BBC NEWS Americas Africa Europe Middle East South Asia Asia Pacific Arabic Spanish Russian Chinese Welsh
BBCi CATEGORIES   TV   RADIO   COMMUNICATE   WHERE I LIVE   INDEX    SEARCH 

BBC NEWS
 You are in:  World: Europe
Front Page 
World 
Africa 
Americas 
Asia-Pacific 
Europe 
Middle East 
South Asia 
-------------
From Our Own Correspondent 
-------------
Letter From America 
UK 
UK Politics 
Business 
Sci/Tech 
Health 
Education 
Entertainment 
Talking Point 
In Depth 
AudioVideo 


Commonwealth Games 2002

BBC Sport

BBC Weather

SERVICES 
Thursday, 28 February, 2002, 11:38 GMT
Russian papers bemoan US-Georgia deal
Russian newspapers
The official Russian Government newspaper Rossiyskaya Gazeta describes the prevailing mood of the general public in the Georgian capital Tbilisi as that of "a mixture of apprehension and hope".

"We can say with almost 100% confidence today that the Georgian leadership has chosen its official ally to carry out a special operation in the Pankisi gorge. The preference was given to the USA," writes the daily.

Its survey of the views of leading Russian politicians and other public figures shows their unanimously negative opinion.

'American intrusion'

The leading daily Izvestiya compares these plans with the opening of a second Chechen front.

The paper challenges the official US version that the aim of the deployment is to train the Georgian army to fight against international terrorism.

"In reality, everything is just the other way round."

However, the paper says that, "judging by the first reaction of the Russian leadership, Moscow was not entirely unaware - there have been preliminary consultations".

At the same time the paper notes that "these consultations may have taken place on a very high level, whereas many people in the Russian political elite, including top officials in the power-wielding structures, were not ready for this turn of events".

This is why these officials have interpreted the US moves as "intrusion into the sphere of Russia's strategic interests", the paper writes, adding that "this will trigger off more criticism of President Putin's foreign policy".

'Russian defeat'

The mass-circulation Komsomolskaya Pravda believes that "there have been no preliminary consultations with Moscow".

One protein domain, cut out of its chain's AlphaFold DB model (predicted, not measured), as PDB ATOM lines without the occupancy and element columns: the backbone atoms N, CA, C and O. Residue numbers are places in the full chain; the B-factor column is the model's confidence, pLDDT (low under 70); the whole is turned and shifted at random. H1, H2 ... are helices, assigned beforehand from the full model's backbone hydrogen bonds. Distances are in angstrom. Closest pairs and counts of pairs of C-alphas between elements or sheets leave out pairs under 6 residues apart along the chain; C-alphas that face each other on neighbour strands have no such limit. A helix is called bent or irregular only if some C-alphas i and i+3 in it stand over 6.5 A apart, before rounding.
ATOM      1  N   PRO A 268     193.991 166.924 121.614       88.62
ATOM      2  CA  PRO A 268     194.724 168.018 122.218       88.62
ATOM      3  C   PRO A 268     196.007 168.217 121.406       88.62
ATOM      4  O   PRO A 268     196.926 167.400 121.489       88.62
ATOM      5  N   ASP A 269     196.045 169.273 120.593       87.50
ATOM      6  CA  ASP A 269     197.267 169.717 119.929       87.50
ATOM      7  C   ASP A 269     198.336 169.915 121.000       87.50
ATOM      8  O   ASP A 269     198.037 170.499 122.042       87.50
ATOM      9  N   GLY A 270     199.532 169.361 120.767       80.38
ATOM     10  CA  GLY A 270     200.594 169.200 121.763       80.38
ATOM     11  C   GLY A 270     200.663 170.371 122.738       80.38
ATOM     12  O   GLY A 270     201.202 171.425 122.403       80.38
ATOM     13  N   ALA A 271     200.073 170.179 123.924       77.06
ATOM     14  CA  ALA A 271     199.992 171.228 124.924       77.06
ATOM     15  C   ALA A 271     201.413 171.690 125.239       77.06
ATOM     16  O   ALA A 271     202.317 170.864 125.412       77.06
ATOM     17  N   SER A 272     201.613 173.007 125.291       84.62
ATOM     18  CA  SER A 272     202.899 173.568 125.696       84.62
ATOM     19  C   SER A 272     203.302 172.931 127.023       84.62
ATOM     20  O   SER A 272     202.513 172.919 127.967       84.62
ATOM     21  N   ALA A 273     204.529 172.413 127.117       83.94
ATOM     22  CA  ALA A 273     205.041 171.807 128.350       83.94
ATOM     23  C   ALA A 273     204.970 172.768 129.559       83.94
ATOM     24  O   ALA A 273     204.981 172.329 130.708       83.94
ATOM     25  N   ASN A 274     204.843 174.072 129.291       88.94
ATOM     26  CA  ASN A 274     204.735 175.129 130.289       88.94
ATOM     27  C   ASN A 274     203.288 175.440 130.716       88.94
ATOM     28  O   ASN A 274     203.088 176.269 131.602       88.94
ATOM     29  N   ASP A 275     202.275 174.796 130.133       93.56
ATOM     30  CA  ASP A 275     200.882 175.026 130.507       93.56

The paper argues that "all these events that took place in the North Caucasus in the past few years are episodes in a giant battle for controlling the major deposits of Caspian oil and gas, primarily, for routes to transport the Caspian oil".

The paper sees Georgia's choice of the US as "a serious Russian defeat in this battle".

At the same time it analyses another version of interpreting all these events.

"The deployment of the US troops in the region is the result of a deal between the USA and Russia. Allegedly, the Americans have offered Russia to divide the spheres of influence in Georgia by splitting the country into several administrative parts.

"As a result of the deal, Russia will gain control over Abkhazia and South Ossetia as well as Ajaria and Dzhavakhetia," the paper predicts.

'Odd one out'

The popular tabloid Moskovskiy Komsomolets believes that reports about the American deployment plans are "just a canard to check the Kremlin's reaction".

However, the paper predicts that if these plans are given a go-ahead, "Russia will be the odd one out. Strategically, the situation will change, and not to Russia's advantage".

"Moscow's influence will be further weakened in Georgia, Azerbaijan and even Armenia, the Chechen conflict will become an international one, and in a couple of years Moscow and Washington will start competing for the influence over the leadership of all other North Caucasus republics which currently are constituent parts of the Russian Federation."

'Western influence growing'

The upmarket broadsheet Nezavisimaya Gazeta remarks that "the ring of Western influence is getting tighter and tighter - Central Asia was followed by Moldova and Georgia. Russia is continuing to lose its positions in the post-Soviet countries".

The business newspaper Vedomosti takes a fatalistic view on the events - "the anti-terrorist operation in Georgia is inevitable".

The paper argues that "Iraq is being traded off for Chechnya, and Georgia will be a go-between in this deal".

The paper notes rather sarcastically that "Russia is unable to expand its military presence in Georgia anyway, and, as her experience with Central Asia shows, she will get used to the US presence very quickly.

"Russia is given a chance to pretend that all is well even when everything is going wrong."

The Russian press review is compiled by BBC Monitoring from internet editions of the main European newspapers and some early printed editions.

See also:

28 Feb 02 | Europe
US defends Georgia military plans
27 Feb 02 | Europe
US role in Georgia alarms Russia
Internet links:


The BBC is not responsible for the content of external internet sites

Links to more Europe stories are at the foot of the page.


E-mail this story to a friend

Links to more Europe stories